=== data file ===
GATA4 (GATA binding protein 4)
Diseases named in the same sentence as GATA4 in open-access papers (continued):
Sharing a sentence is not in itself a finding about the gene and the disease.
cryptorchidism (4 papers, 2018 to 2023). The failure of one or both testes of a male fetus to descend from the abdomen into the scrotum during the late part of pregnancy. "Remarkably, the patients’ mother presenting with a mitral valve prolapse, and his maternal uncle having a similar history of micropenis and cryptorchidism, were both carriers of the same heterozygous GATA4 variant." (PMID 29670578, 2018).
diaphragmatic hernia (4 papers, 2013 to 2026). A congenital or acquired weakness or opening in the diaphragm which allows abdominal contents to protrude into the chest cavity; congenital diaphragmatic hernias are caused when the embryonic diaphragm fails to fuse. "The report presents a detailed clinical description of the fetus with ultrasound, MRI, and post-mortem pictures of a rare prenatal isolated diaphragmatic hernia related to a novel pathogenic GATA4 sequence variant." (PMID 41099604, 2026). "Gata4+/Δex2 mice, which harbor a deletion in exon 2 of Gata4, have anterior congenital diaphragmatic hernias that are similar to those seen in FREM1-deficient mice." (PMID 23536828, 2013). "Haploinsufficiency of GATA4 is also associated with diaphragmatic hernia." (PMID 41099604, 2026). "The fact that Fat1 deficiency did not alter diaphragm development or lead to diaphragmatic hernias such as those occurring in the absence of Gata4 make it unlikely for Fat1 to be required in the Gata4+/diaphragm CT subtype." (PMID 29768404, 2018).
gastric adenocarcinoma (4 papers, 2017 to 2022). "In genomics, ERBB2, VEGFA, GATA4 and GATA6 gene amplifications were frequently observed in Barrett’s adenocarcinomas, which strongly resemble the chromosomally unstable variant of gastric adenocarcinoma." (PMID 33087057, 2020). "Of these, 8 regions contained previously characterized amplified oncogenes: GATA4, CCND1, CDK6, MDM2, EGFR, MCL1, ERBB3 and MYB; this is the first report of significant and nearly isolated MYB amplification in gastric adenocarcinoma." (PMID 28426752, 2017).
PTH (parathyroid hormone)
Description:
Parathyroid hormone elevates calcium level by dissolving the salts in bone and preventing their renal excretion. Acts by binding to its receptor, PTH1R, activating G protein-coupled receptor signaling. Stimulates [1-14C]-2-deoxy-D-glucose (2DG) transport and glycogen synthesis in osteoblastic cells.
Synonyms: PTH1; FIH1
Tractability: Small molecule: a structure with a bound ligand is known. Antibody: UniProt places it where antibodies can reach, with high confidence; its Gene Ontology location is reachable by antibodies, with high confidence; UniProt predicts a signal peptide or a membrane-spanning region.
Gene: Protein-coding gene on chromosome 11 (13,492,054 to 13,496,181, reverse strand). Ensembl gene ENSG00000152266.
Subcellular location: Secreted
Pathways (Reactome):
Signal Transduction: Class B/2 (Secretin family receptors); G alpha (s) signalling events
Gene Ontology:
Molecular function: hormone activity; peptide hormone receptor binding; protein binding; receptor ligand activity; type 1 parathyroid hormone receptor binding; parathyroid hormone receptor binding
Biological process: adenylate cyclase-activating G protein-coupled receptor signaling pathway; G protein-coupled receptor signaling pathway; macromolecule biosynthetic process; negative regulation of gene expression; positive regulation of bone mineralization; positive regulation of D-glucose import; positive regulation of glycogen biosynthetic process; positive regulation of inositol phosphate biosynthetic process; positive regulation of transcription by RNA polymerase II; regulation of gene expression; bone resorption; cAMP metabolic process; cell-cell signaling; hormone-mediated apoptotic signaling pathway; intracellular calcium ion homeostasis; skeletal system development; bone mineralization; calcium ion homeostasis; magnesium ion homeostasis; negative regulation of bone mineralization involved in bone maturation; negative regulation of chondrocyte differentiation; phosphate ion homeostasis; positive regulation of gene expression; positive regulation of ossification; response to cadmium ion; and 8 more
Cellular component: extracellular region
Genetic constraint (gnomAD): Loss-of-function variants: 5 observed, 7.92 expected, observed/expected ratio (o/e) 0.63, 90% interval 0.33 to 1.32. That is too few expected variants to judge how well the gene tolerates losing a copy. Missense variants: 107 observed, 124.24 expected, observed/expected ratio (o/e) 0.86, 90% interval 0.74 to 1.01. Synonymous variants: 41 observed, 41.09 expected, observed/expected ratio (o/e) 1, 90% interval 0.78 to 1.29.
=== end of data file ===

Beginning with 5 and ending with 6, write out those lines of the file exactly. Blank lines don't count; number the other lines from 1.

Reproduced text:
diaphragmatic hernia (4 papers, 2013 to 2026). A congenital or acquired weakness or opening in the diaphragm which allows abdominal contents to protrude into the chest cavity; congenital diaphragmatic hernias are caused when the embryonic diaphragm fails to fuse. "The report presents a detailed clinical description of the fetus with ultrasound, MRI, and post-mortem pictures of a rare prenatal isolated diaphragmatic hernia related to a novel pathogenic GATA4 sequence variant." (PMID 41099604, 2026). "Gata4+/Δex2 mice, which harbor a deletion in exon 2 of Gata4, have anterior congenital diaphragmatic hernias that are similar to those seen in FREM1-deficient mice." (PMID 23536828, 2013). "Haploinsufficiency of GATA4 is also associated with diaphragmatic hernia." (PMID 41099604, 2026). "The fact that Fat1 deficiency did not alter diaphragm development or lead to diaphragmatic hernias such as those occurring in the absence of Gata4 make it unlikely for Fat1 to be required in the Gata4+/diaphragm CT subtype." (PMID 29768404, 2018).
gastric adenocarcinoma (4 papers, 2017 to 2022). "In genomics, ERBB2, VEGFA, GATA4 and GATA6 gene amplifications were frequently observed in Barrett’s adenocarcinomas, which strongly resemble the chromosomally unstable variant of gastric adenocarcinoma." (PMID 33087057, 2020). "Of these, 8 regions contained previously characterized amplified oncogenes: GATA4, CCND1, CDK6, MDM2, EGFR, MCL1, ERBB3 and MYB; this is the first report of significant and nearly isolated MYB amplification in gastric adenocarcinoma." (PMID 28426752, 2017).